The 87-year-old endorsed Mr. Romney’s bid for the 2008 Republican presidential nomination and was one of his official campaign surrogates. “I am proud to have the support of a man who has meant so much to the pro-life movement,” Mr. Romney said at the time.

  • As we reported in June, the GOP selected Yossi Gestetner as their “Jewish Outreach Director” in New York. As reported by The Jewish Channel and Vos Iz Neias, “The newly appointed Director of Jewish Outreach for New York State’s Republican party has resigned from his position after just eight days in office, calling himself a distraction to the party.” The distraction? Espousing anti-Zionist positions, among others.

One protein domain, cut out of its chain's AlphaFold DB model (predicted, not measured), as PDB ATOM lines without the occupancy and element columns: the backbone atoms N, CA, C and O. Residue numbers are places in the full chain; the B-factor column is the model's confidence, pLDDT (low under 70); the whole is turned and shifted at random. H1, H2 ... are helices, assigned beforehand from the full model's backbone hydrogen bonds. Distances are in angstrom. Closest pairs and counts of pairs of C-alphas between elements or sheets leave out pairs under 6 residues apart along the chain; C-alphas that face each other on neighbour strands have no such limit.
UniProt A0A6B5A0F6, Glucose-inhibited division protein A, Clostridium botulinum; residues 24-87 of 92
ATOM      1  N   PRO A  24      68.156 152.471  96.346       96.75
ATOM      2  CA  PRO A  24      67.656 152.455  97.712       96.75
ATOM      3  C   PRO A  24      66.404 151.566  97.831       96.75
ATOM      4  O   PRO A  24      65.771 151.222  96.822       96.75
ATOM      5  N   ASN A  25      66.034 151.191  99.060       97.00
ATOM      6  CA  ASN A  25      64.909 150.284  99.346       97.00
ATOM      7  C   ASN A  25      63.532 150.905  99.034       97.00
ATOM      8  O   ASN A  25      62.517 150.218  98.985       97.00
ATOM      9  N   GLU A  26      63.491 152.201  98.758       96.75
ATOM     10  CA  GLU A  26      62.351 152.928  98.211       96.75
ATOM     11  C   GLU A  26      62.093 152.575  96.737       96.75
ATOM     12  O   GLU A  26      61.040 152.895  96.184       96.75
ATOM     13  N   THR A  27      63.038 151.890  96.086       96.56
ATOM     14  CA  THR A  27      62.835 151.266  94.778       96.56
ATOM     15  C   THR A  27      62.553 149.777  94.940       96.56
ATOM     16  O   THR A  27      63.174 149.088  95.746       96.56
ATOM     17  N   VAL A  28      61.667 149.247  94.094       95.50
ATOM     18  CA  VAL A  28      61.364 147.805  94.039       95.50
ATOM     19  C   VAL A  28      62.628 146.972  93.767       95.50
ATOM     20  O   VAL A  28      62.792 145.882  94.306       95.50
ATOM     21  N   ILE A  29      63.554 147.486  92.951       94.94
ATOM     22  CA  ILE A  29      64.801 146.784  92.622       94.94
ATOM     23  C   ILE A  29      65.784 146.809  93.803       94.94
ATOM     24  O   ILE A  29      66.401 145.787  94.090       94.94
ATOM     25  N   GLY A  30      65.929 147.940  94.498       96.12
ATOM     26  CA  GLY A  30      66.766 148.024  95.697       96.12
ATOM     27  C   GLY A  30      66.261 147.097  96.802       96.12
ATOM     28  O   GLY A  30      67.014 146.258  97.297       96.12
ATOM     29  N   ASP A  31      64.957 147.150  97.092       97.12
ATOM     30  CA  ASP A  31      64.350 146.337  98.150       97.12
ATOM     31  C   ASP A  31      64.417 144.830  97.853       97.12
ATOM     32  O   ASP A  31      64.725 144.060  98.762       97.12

As Vos Iz Neias notes,

    “According to a report by The Jewish Channel, Gestetner’s resignation came less than thirty minutes after Josh Rubin, a reporter for NY1, asked State Republican Party Chairman Ed Cox about an investigation of Gestetner by The Jewish Channel, which conducted an hour long on-camera interview with Gestetner. During that interview, Gestetner discussed several issues that may put him at odds with both the Republican party and many of New York State’s 1.6 million Jewish residents, which include his being a spokesman at a fundraiser to benefit an alleged child molester, his controversial stance on referring suspected cases of child abuse to a rabbi before alerting the authorities, his views on government assistance programs and his work for Torah True Jews Against Zionism, an anti-Israel organization that states that Zionism is contrary to Torah Judaism.”